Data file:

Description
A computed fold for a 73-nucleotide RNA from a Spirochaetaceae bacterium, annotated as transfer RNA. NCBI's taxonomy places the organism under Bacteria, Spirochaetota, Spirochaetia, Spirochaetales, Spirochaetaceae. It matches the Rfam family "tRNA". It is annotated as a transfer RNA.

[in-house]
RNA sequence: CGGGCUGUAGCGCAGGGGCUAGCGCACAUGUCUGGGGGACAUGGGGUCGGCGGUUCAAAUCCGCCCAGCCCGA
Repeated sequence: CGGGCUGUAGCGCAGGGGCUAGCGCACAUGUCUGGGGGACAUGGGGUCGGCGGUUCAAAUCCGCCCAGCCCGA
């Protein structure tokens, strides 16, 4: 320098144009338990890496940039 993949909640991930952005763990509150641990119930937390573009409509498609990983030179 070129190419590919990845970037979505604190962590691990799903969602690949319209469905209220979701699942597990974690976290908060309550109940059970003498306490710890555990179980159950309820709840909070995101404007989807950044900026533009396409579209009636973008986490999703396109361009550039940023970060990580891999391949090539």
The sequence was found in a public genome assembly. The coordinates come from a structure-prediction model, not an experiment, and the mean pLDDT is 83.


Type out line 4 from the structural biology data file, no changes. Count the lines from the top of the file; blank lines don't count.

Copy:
RNA sequence: CGGGCUGUAGCGCAGGGGCUAGCGCACAUGUCUGGGGGACAUGGGGUCGGCGGUUCAAAUCCGCCCAGCCCGA